OSHA was created by legislation known as the Occupational Safety and Health Act of 1970. The purpose of this legislative action is to protect American workers. OSHA creates minimum standards that must be met by employers to ensure the health and safety of workers. The Occupations Safety and Health Administration enforces the workplace safety standards that aim to accomplish this goal. Workers who believe that OSHA standards are not being met in their workplace may request a visit from an OSHA inspector.
OSHA covers both public and private sector employees and employers. All states, including Tennessee, have OSHA-approved state programs. The federal program is the standard by which all state programs are measured. State programs must be at least as effective as the Federal OSHA program. If an employee works for a state or local government, he or she will not be covered by the Federal OSHA. These employees must look to the OSHA-approved state program.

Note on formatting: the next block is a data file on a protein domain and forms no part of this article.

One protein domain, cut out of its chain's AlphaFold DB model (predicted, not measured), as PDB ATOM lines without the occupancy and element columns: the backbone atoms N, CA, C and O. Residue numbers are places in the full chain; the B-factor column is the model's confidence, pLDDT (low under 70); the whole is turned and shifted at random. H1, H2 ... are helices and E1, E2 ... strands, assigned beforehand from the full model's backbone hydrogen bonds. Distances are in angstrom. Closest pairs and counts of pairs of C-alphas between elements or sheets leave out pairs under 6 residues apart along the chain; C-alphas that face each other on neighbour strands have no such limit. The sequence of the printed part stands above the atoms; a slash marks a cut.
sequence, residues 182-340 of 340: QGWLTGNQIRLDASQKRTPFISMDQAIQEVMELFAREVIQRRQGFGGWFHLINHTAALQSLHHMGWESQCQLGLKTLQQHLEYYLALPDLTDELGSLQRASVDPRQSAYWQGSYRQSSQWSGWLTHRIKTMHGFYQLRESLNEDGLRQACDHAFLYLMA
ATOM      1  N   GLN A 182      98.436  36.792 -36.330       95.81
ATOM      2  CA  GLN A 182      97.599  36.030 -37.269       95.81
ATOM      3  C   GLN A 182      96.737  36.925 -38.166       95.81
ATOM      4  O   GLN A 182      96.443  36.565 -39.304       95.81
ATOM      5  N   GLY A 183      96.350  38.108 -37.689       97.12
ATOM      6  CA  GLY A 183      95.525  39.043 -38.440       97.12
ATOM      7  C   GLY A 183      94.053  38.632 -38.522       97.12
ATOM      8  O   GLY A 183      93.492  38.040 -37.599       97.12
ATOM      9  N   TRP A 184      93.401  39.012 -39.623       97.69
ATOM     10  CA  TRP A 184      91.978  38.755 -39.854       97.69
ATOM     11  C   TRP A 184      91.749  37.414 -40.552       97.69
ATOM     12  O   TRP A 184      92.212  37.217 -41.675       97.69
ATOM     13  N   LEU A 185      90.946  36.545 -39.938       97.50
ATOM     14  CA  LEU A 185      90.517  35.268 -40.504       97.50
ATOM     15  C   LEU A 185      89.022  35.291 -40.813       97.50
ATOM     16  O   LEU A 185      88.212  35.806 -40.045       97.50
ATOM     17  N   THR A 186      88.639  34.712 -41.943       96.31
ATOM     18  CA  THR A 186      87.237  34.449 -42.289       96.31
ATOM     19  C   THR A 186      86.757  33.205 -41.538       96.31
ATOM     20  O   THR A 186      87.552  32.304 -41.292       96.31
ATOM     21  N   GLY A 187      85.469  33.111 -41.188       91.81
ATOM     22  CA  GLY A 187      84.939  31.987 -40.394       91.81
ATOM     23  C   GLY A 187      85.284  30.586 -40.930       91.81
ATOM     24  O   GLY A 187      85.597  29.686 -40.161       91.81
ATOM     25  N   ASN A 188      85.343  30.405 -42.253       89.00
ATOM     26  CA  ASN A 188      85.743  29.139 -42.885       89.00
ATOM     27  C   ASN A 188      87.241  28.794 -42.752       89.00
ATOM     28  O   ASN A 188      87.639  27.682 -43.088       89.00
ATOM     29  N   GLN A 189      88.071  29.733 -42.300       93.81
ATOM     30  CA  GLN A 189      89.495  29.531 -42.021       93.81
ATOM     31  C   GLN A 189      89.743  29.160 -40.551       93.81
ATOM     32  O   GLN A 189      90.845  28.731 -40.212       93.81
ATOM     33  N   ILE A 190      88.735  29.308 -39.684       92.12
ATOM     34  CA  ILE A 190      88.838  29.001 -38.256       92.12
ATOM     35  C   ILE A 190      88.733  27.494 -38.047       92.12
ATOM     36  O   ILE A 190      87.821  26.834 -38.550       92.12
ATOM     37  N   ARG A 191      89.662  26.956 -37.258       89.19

In the state of Tennessee, the program is administered by the Tennessee Occupational and Safety and Health Administration (TOSHA). States like Tennessee may impose higher fines and stricter penalties than federal OSHA. Injured workers who request an investigation will follow procedures that are similar to OSHA’s, however the case will be heard by state review boards.
There are some employees that are not covered by OSHA at all, even at the state level. Individuals who are self-employed, for example, are not covered. Immediate family members of farm employers that do not employ outside employees also are not covered by OSHA. If the workplace hazards in the workplace are regulated by another Federal agency, OSHA will not apply to any workplace injuries that occur there.
Though OSHA tries to keep workers safe, the sad fact of the matter is that far too many continue to get hurt on the job. Those who do suffer harm while performing job duties may want to discuss their situation with an attorney who may be able to help them recover much needed workers’ compensation.
Source: Occupational Health and Safety Administration, “Who OSHA Covers,” accessed on Nov. 29, 2015